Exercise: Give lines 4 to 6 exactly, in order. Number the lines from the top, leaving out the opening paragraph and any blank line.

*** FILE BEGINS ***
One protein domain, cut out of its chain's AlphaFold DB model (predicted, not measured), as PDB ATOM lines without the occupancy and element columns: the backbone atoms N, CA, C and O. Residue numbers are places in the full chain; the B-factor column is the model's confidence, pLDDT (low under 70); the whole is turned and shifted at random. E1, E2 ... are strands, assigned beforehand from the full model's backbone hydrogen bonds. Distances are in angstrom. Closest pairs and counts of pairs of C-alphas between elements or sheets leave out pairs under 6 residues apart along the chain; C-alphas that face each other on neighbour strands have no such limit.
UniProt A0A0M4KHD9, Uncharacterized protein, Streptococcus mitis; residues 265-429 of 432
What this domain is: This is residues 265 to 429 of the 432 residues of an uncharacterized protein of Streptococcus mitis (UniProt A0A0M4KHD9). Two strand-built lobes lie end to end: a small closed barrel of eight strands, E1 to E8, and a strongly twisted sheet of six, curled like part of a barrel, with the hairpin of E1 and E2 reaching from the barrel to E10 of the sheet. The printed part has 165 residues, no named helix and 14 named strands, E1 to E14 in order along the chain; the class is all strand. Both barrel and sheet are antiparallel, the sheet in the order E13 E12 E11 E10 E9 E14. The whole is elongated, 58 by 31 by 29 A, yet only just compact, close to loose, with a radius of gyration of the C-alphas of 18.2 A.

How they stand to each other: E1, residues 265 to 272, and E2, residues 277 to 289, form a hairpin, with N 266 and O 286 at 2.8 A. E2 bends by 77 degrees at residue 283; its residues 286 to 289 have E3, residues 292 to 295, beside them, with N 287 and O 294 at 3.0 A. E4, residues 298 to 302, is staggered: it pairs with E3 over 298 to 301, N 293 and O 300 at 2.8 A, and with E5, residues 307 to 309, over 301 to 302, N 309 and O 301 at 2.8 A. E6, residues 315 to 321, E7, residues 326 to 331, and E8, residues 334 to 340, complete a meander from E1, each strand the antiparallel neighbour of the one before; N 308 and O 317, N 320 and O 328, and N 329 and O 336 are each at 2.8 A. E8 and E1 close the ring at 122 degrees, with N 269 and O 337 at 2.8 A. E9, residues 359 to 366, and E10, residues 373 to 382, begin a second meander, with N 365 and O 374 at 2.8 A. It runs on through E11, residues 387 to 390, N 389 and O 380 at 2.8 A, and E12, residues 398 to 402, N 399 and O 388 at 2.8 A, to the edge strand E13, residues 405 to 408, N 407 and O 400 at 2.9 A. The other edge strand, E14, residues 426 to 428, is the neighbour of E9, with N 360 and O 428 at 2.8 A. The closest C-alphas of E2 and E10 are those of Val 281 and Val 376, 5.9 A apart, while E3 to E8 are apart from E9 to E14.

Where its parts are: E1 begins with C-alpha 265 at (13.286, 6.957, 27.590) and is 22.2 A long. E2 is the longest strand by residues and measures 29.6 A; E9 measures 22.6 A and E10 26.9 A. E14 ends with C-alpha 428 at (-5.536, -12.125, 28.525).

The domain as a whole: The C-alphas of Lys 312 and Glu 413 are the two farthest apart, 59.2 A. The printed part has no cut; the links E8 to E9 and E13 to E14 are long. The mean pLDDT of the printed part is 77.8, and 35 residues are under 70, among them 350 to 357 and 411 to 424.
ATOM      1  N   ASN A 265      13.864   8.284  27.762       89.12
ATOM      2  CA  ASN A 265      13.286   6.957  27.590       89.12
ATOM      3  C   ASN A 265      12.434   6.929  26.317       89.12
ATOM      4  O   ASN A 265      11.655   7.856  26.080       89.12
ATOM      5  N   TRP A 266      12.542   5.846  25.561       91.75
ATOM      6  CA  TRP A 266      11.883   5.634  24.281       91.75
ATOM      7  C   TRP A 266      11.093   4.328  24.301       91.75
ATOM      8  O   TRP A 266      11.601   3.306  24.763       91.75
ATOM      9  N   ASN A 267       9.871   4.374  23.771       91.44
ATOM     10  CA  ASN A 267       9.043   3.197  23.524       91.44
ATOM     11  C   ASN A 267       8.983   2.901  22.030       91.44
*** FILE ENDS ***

Where its parts are: E1 begins with C-alpha 265 at (13.286, 6.957, 27.590) and is 22.2 A long. E2 is the longest strand by residues and measures 29.6 A; E9 measures 22.6 A and E10 26.9 A. E14 ends with C-alpha 428 at (-5.536, -12.125, 28.525).

The domain as a whole: The C-alphas of Lys 312 and Glu 413 are the two farthest apart, 59.2 A. The printed part has no cut; the links E8 to E9 and E13 to E14 are long. The mean pLDDT of the printed part is 77.8, and 35 residues are under 70, among them 350 to 357 and 411 to 424.
ATOM      1  N   ASN A 265      13.864   8.284  27.762       89.12